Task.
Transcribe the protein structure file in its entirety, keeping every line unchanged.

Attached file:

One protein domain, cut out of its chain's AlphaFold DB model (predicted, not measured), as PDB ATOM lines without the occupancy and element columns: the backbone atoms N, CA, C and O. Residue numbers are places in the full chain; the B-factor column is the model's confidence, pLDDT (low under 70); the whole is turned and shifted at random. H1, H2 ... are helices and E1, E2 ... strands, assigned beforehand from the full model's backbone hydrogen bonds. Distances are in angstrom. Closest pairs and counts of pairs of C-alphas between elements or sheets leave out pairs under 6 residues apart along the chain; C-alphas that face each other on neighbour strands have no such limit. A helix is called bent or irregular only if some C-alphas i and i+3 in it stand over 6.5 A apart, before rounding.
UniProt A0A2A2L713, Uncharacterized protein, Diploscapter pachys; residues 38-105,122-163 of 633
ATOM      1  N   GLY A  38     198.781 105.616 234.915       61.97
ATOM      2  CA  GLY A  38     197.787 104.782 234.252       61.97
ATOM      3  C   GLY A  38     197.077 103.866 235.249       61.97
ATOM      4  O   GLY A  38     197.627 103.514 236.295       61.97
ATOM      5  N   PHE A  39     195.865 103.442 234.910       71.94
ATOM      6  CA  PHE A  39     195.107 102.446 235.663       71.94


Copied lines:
One protein domain, cut out of its chain's AlphaFold DB model (predicted, not measured), as PDB ATOM lines without the occupancy and element columns: the backbone atoms N, CA, C and O. Residue numbers are places in the full chain; the B-factor column is the model's confidence, pLDDT (low under 70); the whole is turned and shifted at random. H1, H2 ... are helices and E1, E2 ... strands, assigned beforehand from the full model's backbone hydrogen bonds. Distances are in angstrom. Closest pairs and counts of pairs of C-alphas between elements or sheets leave out pairs under 6 residues apart along the chain; C-alphas that face each other on neighbour strands have no such limit. A helix is called bent or irregular only if some C-alphas i and i+3 in it stand over 6.5 A apart, before rounding.
UniProt A0A2A2L713, Uncharacterized protein, Diploscapter pachys; residues 38-105,122-163 of 633
ATOM      1  N   GLY A  38     198.781 105.616 234.915       61.97
ATOM      2  CA  GLY A  38     197.787 104.782 234.252       61.97
ATOM      3  C   GLY A  38     197.077 103.866 235.249       61.97
ATOM      4  O   GLY A  38     197.627 103.514 236.295       61.97
ATOM      5  N   PHE A  39     195.865 103.442 234.910       71.94
ATOM      6  CA  PHE A  39     195.107 102.446 235.663       71.94